In an increasingly complex financial landscape, understanding the factors that can lead to a bank collapse is critical. This article dives deep into the mechanics of a banking breakdown, shedding light on the various stages of a bank’s downfall and the domino effect that can result from mismanagement and external pressures.
When account holders become concerned about a bank’s ability to fulfil its deposit obligations, it can swiftly become logical to panic, withdraw deposits, and inquire later. The FDIC guarantees deposits under $250,000, so those below the limit need not worry.
However, for businesses with sizeable bank balances used for payroll or other operational expenses, it is crucial to have an understanding of their bank’s stability and reliability.
Last week, fuelled by discussions on Twitter, a bank run led to a liquidity crisis at Silicon Valley Bank (SVB).
SVB lacked sufficient liquid assets to meet withdrawal demands, so the FDIC intervened and assumed control last Friday.
For now, lets explain SVB’s failure and explore its broader implications for the banking industry.
SVB’s collapse highlighted the risks long-duration, held-to-maturity (“HTM”) securities present to banks. “Long duration” refers to bonds with ten, twenty, or thirty years until maturity, such as Treasury, corporate, and mortgage-backed bonds that fluctuate in price with interest rate changes.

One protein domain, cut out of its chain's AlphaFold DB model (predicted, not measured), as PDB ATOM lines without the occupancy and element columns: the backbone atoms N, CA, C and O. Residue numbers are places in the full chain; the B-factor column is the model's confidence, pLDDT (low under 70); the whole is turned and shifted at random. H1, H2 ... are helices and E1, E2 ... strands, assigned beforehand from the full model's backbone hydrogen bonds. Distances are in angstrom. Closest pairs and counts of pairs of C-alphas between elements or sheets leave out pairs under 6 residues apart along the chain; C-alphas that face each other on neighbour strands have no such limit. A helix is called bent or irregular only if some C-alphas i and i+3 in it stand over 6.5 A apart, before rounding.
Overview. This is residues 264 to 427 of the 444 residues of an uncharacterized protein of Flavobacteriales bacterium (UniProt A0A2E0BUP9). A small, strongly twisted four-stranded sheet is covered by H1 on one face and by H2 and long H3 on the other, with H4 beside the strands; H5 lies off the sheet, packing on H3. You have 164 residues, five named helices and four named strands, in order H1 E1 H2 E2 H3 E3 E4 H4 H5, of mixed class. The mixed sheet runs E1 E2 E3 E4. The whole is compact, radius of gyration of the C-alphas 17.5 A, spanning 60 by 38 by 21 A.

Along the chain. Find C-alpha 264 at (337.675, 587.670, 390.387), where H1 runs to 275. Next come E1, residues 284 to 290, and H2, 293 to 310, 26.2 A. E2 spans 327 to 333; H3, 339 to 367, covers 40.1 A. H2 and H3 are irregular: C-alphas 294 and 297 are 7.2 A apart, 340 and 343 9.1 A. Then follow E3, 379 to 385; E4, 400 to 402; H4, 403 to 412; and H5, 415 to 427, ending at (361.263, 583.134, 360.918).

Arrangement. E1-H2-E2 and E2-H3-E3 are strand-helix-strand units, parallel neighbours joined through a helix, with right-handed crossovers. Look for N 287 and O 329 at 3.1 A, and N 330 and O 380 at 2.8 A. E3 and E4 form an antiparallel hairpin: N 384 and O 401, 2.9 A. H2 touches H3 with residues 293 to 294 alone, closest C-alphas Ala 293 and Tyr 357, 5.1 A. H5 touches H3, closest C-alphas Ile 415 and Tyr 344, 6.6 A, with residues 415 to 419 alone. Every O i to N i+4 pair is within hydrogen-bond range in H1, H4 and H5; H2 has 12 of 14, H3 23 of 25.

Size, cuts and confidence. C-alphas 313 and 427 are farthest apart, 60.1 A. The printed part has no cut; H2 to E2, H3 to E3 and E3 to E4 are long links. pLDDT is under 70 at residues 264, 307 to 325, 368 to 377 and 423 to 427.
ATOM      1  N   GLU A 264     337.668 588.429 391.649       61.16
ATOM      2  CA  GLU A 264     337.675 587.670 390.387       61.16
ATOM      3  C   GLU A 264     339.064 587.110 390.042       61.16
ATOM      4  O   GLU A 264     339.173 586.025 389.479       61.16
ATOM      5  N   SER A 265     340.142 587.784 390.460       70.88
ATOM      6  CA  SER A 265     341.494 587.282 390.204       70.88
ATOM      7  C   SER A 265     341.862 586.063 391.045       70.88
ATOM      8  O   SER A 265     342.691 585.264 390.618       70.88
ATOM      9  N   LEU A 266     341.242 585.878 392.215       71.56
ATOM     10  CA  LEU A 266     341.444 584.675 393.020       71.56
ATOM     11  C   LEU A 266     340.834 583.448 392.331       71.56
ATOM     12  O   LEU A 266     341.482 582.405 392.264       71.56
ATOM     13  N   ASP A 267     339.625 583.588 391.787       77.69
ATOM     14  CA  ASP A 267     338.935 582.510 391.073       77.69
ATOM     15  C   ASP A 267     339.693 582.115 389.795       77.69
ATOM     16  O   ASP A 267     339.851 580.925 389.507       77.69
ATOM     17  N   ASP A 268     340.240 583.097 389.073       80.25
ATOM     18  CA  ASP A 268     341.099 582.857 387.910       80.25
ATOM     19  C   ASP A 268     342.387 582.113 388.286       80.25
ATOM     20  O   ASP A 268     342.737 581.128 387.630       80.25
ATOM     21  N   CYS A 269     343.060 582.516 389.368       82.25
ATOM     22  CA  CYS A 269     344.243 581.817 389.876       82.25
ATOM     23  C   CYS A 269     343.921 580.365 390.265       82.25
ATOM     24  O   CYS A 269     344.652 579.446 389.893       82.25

SVB serves as an example of the dangers that arise when any investor (institutional or retail) purchases a significant amount of low-yielding, long-duration bonds right before a significant interest rate increase.
While these bonds are relatively safe to buy now, they were not in 2020 and 2021. They carried substantial interest rate risk due to their low yields at the time.
The Fed exacerbated this issue by excessively purchasing mortgage and Treasury bonds, mistakenly believing it was helping by suppressing long-term interest rates. In reality, it was storing up future problems.
Remember that bond yields and bond prices move inversely. 2020 and 2021 were historically poor years for buy-and-hold investors to purchase long-duration bonds. Concerns about rapid Fed rate hikes and inflation led to a surge in bond yields and a crash in bond prices. During 2020 and 2021, SVB’s internal treasury department heavily invested in long-duration securities, including various mortgage-backed securities.
These securities experienced price declines in the secondary market. SVB did not purchase derivatives to offset the risk that its securities portfolio might decrease in price and be insufficient to satisfy a significant bank run. Derivatives are widely available at large banks to hedge interest rate risk, and many bank securities managers utilise them for risk management. However, SVB did not.
Losses on long-duration securities generally are not problematic unless a bank must fund a liquidity requirement. During last week’s SVB bank run, management liquidated the long-duration securities portfolio to raise enough cash to meet withdrawal demands, crystallising a temporary loss for SVB shareholders.
Depositors ran on SVB for various reasons, including concerns about the quality of SVB’s assets, poor interest rate risk management by its treasury department, and simply because they witnessed other depositors running.
Some blame lies with the federal government and the Federal Reserve for their multi-trillion-dollar deficits and QE measures (QE involves buying bonds to push up prices and bring down long-term interest rates. In turn, that increases how much people spend overall which puts upward pressure on the prices of goods and services) following Covid. In other words, Congress and the Fed set the stage for SVB’s downfall.